CHAMPAGNE - THE LABEL
Champagne - The Labels
Champagne can be one of the most wonderful drinks in the world, or it can be a disappointment. So, how do you tell what to look for on the label, to ensure you get a good quality one?
Firstly, is to look for what village the grapes were grown in. More about this in the Crus section.
Second, look for just two letters, which describe what sort of company is producing the wine:
NM: Négociant manipulant - These companies (including the majority of the larger brands) buy grapes and make the wine
CM: Coopérative de manipulation - Co-operatives that make wines from the growers who are members, with all the grapes pooled together
RM: Récoltant manipulant (Also known as Grower Champagne) - A grower that also makes wine from its own grapes (a maximum of 5% of purchased grapes is permitted). Note that co-operative members who take their bottles to be disgorged at the co-op can now label themselves as RM instead of RC.
SR: Société de récoltants - An association of growers making a shared Champagne but who are not a co-operative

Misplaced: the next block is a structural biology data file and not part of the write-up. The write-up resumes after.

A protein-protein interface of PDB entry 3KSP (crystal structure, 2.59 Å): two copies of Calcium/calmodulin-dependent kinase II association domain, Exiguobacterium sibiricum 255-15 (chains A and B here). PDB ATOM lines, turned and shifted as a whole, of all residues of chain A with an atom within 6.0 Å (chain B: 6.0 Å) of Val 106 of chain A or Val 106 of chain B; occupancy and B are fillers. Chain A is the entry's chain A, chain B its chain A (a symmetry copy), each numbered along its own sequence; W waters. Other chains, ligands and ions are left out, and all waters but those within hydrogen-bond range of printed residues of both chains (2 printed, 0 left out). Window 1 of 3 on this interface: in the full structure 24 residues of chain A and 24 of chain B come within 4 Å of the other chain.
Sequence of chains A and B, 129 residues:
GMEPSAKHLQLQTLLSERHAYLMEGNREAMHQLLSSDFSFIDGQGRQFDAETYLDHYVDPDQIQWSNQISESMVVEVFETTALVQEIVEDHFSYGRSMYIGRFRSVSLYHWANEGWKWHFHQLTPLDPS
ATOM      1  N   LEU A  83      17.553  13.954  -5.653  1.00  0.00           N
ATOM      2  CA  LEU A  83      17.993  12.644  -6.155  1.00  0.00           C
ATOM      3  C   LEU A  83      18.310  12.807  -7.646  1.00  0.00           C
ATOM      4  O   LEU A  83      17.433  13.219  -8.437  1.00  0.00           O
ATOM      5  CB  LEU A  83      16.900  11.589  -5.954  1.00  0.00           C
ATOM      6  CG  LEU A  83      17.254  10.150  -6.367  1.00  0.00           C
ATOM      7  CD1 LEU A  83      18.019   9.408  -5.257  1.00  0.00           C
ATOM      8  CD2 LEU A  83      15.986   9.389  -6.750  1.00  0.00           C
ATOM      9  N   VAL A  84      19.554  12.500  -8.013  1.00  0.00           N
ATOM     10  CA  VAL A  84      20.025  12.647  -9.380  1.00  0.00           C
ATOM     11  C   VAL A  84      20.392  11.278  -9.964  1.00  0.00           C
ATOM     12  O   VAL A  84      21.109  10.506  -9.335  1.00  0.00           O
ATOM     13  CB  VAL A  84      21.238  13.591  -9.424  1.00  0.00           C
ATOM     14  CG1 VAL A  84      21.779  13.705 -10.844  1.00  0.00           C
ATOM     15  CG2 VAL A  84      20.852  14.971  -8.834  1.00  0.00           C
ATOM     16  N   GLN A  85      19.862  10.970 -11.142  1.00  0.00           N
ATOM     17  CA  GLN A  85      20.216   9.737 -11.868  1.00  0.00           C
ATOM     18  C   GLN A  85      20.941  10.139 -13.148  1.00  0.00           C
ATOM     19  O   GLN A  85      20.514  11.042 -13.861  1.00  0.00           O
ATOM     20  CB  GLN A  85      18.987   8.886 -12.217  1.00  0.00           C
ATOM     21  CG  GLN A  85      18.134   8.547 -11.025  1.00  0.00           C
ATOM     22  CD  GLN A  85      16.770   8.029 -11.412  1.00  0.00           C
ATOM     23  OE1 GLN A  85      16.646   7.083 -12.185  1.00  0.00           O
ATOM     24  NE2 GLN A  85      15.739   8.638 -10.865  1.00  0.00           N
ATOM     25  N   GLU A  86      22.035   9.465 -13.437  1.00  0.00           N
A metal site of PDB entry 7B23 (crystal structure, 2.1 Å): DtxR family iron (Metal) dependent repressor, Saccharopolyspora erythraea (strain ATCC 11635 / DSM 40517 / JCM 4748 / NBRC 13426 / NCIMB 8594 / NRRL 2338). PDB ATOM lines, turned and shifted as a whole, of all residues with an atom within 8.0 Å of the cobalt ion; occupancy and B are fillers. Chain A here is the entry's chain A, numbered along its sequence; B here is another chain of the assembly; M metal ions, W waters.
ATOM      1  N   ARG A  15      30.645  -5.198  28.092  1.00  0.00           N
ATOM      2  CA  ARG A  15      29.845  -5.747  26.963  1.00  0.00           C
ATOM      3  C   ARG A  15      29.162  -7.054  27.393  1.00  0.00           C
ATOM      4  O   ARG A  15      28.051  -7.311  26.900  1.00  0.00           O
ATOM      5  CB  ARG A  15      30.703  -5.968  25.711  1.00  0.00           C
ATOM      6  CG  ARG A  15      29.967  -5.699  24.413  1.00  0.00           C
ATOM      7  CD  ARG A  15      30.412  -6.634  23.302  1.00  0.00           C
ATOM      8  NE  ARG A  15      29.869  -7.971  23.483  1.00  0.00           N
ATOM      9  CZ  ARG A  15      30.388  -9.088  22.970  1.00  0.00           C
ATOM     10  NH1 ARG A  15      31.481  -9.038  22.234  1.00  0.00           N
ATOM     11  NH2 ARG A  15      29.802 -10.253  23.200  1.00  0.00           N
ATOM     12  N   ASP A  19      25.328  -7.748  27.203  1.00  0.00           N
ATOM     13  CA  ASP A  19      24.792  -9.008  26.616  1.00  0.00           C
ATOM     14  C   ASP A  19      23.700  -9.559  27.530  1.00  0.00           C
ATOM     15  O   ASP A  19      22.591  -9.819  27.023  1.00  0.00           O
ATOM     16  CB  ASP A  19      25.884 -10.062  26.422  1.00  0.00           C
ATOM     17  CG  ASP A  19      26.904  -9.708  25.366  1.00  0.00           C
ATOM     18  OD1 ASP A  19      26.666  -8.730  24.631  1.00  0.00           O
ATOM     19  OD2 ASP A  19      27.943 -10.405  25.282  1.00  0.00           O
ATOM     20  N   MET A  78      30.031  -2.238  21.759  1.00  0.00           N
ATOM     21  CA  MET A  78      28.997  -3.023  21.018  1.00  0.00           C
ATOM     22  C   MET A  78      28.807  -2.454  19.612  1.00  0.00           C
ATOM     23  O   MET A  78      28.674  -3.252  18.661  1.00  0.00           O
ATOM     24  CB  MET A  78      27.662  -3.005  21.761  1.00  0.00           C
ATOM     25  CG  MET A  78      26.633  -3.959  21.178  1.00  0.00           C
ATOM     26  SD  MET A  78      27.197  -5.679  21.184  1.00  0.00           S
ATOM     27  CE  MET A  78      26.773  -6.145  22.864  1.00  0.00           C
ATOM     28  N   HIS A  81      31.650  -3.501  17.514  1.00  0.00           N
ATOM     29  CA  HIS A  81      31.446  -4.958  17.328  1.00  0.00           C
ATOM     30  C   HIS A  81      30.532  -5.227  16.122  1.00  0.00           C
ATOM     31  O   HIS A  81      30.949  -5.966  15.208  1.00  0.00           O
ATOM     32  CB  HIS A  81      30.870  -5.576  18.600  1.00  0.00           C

RC: Récoltant coopérateur - A co-operative member selling Champagne produced by the co-operative under its own name and label
MA: Marque auxiliaire or Marque d'acheteur - A brand name unrelated to the producer or grower; the name is owned by someone else, for example a supermarket
ND: Négociant distributeur - A wine merchant selling under his own name
There is a common misconception regarding the use of the word 'vintage'. Most people assume it means an 'old' Champagne, which we therefore assume will be of great quality and thus more expensive.
In fact, the term 'vintage' simply means that ALL of the grapes used in that bottle of Champagne were grown in the same year. So, if it is a 'vintage' Champagne, you should also see what year the grapes were grown.
Clearly then, a 'non-vintage' Champagne is thus not from grapes grown in a single year. In other words, it is a blend of grapes grown in various different years.